Please feedback on high pass filter

This old topic is closed. If you want to reopen this topic, contact a moderator using the "Report Post" button.
Hi All,

After having worked with a miniDSP I have decider I cannot get rid of the noise/hiss this introduces and want to try another way.
I would like to add a high pass filter to my open baffles (Tangband full range w8-1808 and double Eminence Alpha15) to cut the frequency for the Tangbands at 120Hz.
My double Hypex DS4.0 amps will then drive the woofers from 120Hz and lower.

I have tried to design a high pass filter based on what I have learned from this forum and the internet and this is what I have come up with

High pass filter 2nd order Butterworth
Speaker 8 Ohm, Freq 120Hz, C = 117,10, L - 15,01.

The parts I am thinking of using are:
Air Core Inductor Crossover Coils in the Speaker Components Department at Parts Express | 297

100uF 100V Electrolytic Non-Polarized Crossover Capacitor

15uF 100V Electrolytic Non-Polarized Crossover Capacitor

Audyn Cap Plus 2.2uF 800V Double Layer MKP Metalized Polypropylene Foil Crossover Capacitor

For further details see the drawing.
Hope you can give me feedback on the design and it's parts because I have no expertise on designing crossovers.
Thank you


  • Highpass 120hz.JPG
    Highpass 120hz.JPG
    71.8 KB · Views: 141
  • IMG_1355.JPG
    100.6 KB · Views: 145
Why don't you look at line level analog filters? When built with the right components (metal film resistors for low noise and film capacitors) they work great. Low noise op amp is a good idea too.

Here's a circuit with a chart of values for different crossovers. It doesn't get any simpler. Project 123

Your passive crossover is interesting. I like how you staggered capacitor values. Have you tried using three equal value caps? Lower esr and less inductance than one big cap. Three 40 uF caps paralleled by one 4.7 uF cap would probably work better and still retain the benefit of staggered values.
Your passive highpass filter won't give you the response you expect because of the mechanical resonance of the W8-1808. Note in the datasheet how the impedance rises to over 20ohms at 45Hz:

As a result, instead of getting a 2nd order rolloff the response will peak up again as the frequency approaches 45Hz.

To use a passive highpass filter you therefore need to add a series resonant filter to flatten the impedance of the driver so it looks more like a constant 8ohms to the crossover

Most of the time people complain about hiss with the MiniDSP it is because they have their system gains set wrong. Ideally, you should have whatever comes before the DSP set to maximum volume (or as high as possible without clipping the input of the DSP) and then adjust the volume after the DSP. This maximises the signal to noise ratio. If your volume control can't be before the DSP then you need to reach a compromise - basically your amplifier gain/volume must only be set as high as necessary to minimise the amount of hiss while the system is idle while still reaching an acceptably loud volume. If your amplifiers have their gain/volume controls set at max and you are adjusting the volume before the DSP to a really low level to prevent the system blowing your ears off then that is the cause of your hiss problem.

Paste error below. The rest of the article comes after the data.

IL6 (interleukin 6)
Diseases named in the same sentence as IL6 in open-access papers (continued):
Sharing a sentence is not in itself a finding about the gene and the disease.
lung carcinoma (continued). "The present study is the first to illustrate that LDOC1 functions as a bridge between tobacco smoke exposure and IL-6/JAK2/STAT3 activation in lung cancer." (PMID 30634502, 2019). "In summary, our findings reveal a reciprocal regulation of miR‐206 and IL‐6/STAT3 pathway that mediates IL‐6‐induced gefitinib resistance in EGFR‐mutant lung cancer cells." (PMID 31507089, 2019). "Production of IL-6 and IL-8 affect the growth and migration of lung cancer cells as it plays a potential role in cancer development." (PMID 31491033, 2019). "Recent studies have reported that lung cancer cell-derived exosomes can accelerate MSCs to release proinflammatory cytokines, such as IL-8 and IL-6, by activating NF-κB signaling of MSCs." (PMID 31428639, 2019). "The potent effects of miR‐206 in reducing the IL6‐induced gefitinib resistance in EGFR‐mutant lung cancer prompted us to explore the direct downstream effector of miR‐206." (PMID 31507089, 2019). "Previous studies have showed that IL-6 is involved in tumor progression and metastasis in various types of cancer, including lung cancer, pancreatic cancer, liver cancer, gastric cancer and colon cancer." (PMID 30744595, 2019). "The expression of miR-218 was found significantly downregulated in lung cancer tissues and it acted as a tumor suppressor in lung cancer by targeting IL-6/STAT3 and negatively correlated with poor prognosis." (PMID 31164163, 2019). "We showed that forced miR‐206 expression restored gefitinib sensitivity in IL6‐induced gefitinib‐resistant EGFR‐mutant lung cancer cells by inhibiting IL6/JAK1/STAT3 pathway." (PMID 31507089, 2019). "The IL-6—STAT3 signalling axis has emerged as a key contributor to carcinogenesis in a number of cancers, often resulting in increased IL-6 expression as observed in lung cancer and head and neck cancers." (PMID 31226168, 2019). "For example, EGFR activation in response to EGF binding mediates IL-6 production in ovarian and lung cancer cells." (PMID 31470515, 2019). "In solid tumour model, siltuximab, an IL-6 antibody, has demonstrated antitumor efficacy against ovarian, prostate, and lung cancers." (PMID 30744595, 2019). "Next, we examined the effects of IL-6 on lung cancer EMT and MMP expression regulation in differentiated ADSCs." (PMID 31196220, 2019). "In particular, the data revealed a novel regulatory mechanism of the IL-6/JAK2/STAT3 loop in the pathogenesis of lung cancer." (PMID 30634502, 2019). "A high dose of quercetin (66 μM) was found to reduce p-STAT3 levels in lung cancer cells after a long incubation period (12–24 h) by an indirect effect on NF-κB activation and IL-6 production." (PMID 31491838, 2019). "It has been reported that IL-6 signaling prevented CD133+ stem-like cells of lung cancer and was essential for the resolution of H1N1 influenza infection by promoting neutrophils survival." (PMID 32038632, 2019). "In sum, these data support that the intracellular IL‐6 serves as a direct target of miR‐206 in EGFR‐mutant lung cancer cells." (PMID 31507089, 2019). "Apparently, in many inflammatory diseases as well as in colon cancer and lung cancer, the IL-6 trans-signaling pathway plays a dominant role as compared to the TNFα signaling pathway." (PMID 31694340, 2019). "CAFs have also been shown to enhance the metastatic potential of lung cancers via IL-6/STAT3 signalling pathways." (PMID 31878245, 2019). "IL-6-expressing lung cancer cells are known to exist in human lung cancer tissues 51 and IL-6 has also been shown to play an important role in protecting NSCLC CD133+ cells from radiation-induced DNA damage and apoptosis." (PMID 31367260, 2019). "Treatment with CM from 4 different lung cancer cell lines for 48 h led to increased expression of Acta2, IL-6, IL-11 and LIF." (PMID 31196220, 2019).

Last edited:
Thanks for your replies.

Fast Eddy, since my main amp to drive the Tangbands is an integrated tube amp (Melody MI880 and pending a SimpleSE) I don't think the line level approach is going to be the way to go. Using a MiniDSP, also to regulate the overall volume and using the integrated amp as a non integrated amp, didn't give the best results. I will keep this in mind for future projects.

Sreten and TMM. I'll need to study on you input. My first impression of the quarter wave is I need to crossover at a higher frequency which means I cannot use the low pass of the plate amp.

Some additional information on what I am trying to get working together is in the drawing

Specs for the Hypex DS4.0
  • 400 Watt Class D subwoofer plate amplifier with active filtering.
  • Continuous output power (8 Ohm): 210 Watts (+0, -0.5dB)
  • Continuous output power (4 Ohm): 400 Watts (+0, -0.5dB)
  • Subsonic-filter: 12Hz / -3dB, 24dB/Octave
  • Phase: 0° - 180°, 180° - 360°
  • Crossover frequency subwoofer: 30Hz - 120Hz, 18dB/Octave
  • Bassboost: 20Hz - 50Hz
  • Bassboost level: 0dB - +6dB
  • Damping factor: 1000
  • Protection: Output shortcut / DC-error
  • Crossover filtering: Linkwitz-Riley, 18dB/Octave
  • Input impedance RCA: 10kOhm
  • Input impedance high level: 1kOhm



  • schets 2 setup.JPG
    schets 2 setup.JPG
    83.4 KB · Views: 105
Hi All,

After having worked with a miniDSP I have decider I cannot get rid of the noise/hiss this introduces and want to try another way.

In all fairness to the miniDSP, yesterday I learned that the miniDSP was not introducing any noise.
From youtube I learned that what I was hearing was a 60hz hum. Temporarily changing the amp with a T-amp took away the hum. This hum can be caused by a bad tube but since I have replaced all of them it had to be something else. In the end it was a faulty ground from my power socket was causing the tube amp to hum. When I used a socket from another group it was dead silent
This old topic is closed. If you want to reopen this topic, contact a moderator using the "Report Post" button.